A Push to the End
Mount Rogers, Virginia
Elevation – 5,729ft
Summit Date: 11/25/12
After driving for several hours Virginia came up fast and soon I was reading directions for the back roads up to the Appalachian Trail. Cell phones have become indispensable. It became my gps, hotel booking service, restaurant finder, and radio station. Life has become so much easier where trips require little to zero planning to be successful these days. The fact that I could take off on a Saturday morning without a map and change plans on the fly is amazing. This is also a dangerous reliance because as soon as the satellites don’t connect or you run out of power you’re in the middle of nowhere with no help. So far Google maps had been on point with directions but now I was several miles up a back road that just abruptly ended. Google maps was telling me to go further yet clearly I couldn’t drive through the woods.
Luckily I had some experience with navigating through adventure racing and other outdoor activities. I backed out and started the other way down the road. I looked at the landscape for direction as the gps slowly pulled up a topographical map. Soon I was back on track and found the national forest signs which now confirmed I was headed in the right direction. This was not the first time the GPS would come in handy.
I was excited to get what I would call a real hike in. Mount Rodgers would be an 8 mile round trip. It was right along the Appalachian Trail and starts by going through farm land. I started the hike at 3:45 and had to hustle before the sun was going to set. Running up the trail I was quickly reminded of what it was like to run with a pack and extra supplies. Most trail runs I’ve got shoes, shorts, and possibly a watch. Now I was loaded with a pack, water, and those extras just in case. I pushed hard towards the summit but my progress slowed slightly as the elevation gain and the longs days had drained me. There is something about trail miles where the elevation, constant attention to varying foot placement, and shorter sightlines in the woods make them seem much longer than road miles. Second guessing if I had somehow passed the summit turn off I pulled out the trusty cell phone and loaded the gps.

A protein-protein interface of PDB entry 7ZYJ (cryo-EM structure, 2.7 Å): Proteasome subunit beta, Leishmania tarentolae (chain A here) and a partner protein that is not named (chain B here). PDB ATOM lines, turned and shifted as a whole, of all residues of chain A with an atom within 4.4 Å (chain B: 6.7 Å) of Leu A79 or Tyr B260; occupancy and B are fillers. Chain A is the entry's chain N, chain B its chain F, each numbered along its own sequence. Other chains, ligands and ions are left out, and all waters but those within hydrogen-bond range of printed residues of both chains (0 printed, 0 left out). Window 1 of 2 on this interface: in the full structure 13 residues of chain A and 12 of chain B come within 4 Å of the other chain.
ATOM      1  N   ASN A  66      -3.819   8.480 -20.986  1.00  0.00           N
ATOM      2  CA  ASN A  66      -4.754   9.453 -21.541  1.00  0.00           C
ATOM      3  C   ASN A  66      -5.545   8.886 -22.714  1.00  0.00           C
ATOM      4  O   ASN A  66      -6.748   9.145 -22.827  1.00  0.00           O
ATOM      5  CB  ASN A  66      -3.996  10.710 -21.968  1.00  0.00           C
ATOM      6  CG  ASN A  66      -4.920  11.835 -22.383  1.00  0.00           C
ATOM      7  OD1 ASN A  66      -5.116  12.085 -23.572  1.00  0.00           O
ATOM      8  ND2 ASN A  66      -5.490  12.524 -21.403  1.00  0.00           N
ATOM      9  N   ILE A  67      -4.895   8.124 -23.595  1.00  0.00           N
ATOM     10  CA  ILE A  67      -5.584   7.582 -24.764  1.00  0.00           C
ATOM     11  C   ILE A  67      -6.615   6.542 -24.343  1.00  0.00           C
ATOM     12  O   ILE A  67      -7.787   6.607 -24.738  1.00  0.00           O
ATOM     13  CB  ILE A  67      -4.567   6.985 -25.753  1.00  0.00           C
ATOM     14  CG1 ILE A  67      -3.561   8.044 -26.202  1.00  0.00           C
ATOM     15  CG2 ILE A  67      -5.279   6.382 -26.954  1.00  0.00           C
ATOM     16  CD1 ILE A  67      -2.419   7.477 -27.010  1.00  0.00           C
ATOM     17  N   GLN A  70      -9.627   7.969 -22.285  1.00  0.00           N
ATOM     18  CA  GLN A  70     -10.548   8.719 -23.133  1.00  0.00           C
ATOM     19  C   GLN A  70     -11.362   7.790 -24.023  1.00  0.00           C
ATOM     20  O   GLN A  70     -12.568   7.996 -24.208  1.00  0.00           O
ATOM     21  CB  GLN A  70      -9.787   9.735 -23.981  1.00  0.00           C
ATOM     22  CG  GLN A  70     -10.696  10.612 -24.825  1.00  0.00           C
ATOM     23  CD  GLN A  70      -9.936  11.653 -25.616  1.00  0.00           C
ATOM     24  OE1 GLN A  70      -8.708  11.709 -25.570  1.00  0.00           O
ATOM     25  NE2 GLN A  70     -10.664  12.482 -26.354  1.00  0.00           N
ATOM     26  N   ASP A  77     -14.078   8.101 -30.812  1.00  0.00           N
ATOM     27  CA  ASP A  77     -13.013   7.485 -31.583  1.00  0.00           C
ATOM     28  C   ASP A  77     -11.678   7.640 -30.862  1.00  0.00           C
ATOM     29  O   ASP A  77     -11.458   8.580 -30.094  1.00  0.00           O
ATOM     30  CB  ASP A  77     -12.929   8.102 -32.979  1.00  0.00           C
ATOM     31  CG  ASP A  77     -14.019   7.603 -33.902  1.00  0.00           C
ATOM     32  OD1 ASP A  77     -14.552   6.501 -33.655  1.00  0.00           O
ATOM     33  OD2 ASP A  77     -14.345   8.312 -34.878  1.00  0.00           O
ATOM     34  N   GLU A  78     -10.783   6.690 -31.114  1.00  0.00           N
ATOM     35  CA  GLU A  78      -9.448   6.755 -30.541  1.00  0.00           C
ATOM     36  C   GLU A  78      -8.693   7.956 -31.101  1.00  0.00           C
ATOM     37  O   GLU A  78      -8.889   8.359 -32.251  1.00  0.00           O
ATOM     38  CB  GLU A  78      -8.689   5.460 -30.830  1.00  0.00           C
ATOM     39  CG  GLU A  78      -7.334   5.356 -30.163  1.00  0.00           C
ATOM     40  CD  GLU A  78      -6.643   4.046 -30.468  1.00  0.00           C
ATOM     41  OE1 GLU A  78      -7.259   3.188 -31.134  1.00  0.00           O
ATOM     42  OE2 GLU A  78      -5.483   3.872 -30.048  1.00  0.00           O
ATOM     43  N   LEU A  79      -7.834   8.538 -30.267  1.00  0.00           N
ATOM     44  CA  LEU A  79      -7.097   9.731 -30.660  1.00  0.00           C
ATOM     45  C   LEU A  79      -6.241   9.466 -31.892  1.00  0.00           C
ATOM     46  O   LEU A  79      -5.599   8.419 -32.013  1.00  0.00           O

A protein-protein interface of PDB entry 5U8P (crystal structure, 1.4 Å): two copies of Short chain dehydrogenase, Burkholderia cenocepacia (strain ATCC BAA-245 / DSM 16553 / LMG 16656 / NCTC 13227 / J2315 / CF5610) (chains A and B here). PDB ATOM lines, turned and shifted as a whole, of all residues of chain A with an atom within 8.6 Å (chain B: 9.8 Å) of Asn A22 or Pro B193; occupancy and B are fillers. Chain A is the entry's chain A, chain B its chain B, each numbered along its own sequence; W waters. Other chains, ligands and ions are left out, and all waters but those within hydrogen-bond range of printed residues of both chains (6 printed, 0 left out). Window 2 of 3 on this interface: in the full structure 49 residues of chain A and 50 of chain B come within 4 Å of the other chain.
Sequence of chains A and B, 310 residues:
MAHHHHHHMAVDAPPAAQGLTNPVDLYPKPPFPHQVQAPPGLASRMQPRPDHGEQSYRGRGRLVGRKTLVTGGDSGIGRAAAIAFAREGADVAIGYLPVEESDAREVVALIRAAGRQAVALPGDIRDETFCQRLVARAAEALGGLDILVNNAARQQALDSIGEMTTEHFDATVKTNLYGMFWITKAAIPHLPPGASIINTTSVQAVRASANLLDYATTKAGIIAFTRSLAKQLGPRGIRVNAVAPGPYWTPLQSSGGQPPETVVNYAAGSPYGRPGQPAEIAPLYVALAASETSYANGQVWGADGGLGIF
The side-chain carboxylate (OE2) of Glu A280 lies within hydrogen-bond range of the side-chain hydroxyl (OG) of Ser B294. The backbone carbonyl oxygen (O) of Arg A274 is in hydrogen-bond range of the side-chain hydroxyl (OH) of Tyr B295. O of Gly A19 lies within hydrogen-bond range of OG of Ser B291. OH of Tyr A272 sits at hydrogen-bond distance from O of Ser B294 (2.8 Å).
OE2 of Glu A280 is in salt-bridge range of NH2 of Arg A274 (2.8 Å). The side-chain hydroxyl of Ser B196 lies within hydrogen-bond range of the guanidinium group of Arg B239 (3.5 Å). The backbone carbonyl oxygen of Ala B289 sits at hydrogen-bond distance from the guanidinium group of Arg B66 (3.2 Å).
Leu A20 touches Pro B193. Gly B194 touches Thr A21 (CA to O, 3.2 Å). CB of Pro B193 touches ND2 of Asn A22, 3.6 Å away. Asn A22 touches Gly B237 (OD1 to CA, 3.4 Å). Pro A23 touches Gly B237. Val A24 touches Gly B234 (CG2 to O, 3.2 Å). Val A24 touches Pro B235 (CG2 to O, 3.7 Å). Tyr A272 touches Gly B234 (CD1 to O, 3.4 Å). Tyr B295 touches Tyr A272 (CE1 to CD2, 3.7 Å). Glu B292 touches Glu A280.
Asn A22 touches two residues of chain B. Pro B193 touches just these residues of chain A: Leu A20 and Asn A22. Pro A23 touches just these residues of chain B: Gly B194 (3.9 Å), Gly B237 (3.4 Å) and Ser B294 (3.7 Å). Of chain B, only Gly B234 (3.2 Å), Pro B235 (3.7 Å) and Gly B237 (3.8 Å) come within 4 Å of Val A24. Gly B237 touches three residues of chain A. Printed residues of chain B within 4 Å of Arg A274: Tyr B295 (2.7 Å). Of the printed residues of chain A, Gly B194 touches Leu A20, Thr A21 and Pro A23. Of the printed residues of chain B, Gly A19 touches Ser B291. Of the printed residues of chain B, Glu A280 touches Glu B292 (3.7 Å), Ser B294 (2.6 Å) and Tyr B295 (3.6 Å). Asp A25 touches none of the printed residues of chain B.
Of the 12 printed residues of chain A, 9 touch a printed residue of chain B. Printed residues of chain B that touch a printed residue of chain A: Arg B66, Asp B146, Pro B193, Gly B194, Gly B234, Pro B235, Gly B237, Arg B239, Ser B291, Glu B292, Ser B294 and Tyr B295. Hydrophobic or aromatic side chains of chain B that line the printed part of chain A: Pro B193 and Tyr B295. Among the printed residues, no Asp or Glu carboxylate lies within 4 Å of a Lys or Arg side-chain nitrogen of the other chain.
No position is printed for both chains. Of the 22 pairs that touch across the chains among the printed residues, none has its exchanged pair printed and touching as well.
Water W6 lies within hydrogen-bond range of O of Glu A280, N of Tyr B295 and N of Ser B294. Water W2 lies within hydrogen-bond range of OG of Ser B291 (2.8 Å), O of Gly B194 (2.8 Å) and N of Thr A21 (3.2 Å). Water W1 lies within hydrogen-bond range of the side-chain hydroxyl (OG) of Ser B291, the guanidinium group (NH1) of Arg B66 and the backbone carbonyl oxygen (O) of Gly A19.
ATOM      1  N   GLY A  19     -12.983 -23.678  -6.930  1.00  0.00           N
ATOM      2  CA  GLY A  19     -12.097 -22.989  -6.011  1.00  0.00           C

Roughly half a mile remained to the summit when I turned around to look. There was a beautiful sunset starting to happen. It was the best view I had seen in 5 states which is saying a lot. I took pictures which reminded me of the Runners World photos you see of the “rave runs”.
After climbing the last several hundred feet I arrived in a wooded area with the trail splitting off in several directions. None of them felt right. I stood confused like you would see a tourist in a foreign country, feet glued to the ground, head swiveling side to side with that classic bewildered look. I couldn’t be lost, not now. It had been hundreds of miles, 4 states and now the last one was threatening to be lost to the darkness creeping in over the landscape. There was a pile of rock in front of me so I walked in that direction because it looked to be the highest in the area. Sure enough it was there I discovered the familiar shine of another survey seal.
The first rule of hiking and most outdoor sports is when you reach the top, your only half way there. It was a relief to have made the last summit but now tired and in the dark it was time to make it home. I started down as the final light faded, turning on a headlamp to see. The cold crept in starting to numb my extremities and further slow progress. The temperature plummeted from 40, down into the low 20’s.
On the hike up the elevation gain keeps your warm, but now even with the extra layers and my exhausted body was slowly testing my will. As usual I zoned out and let the mile pass until I arrived at the field. Now it was less than half a mile back but the wind gusts ripped the last bit of warmth from me. Shivering I stumbled down to the car struggling to get the keys out. Once inside I turned the car on and waited for the heat the help the feeling coming back into my hands so I could drive again. Soon I was off again back onto the highways. After two long days and a majority of the driving early on I was beat. For the next 3 hours struggled to stay awake. It was done, 5 states in 2 days and over 1,000 miles. Now all that was left was to wake up for work the next morning and return back to normal life.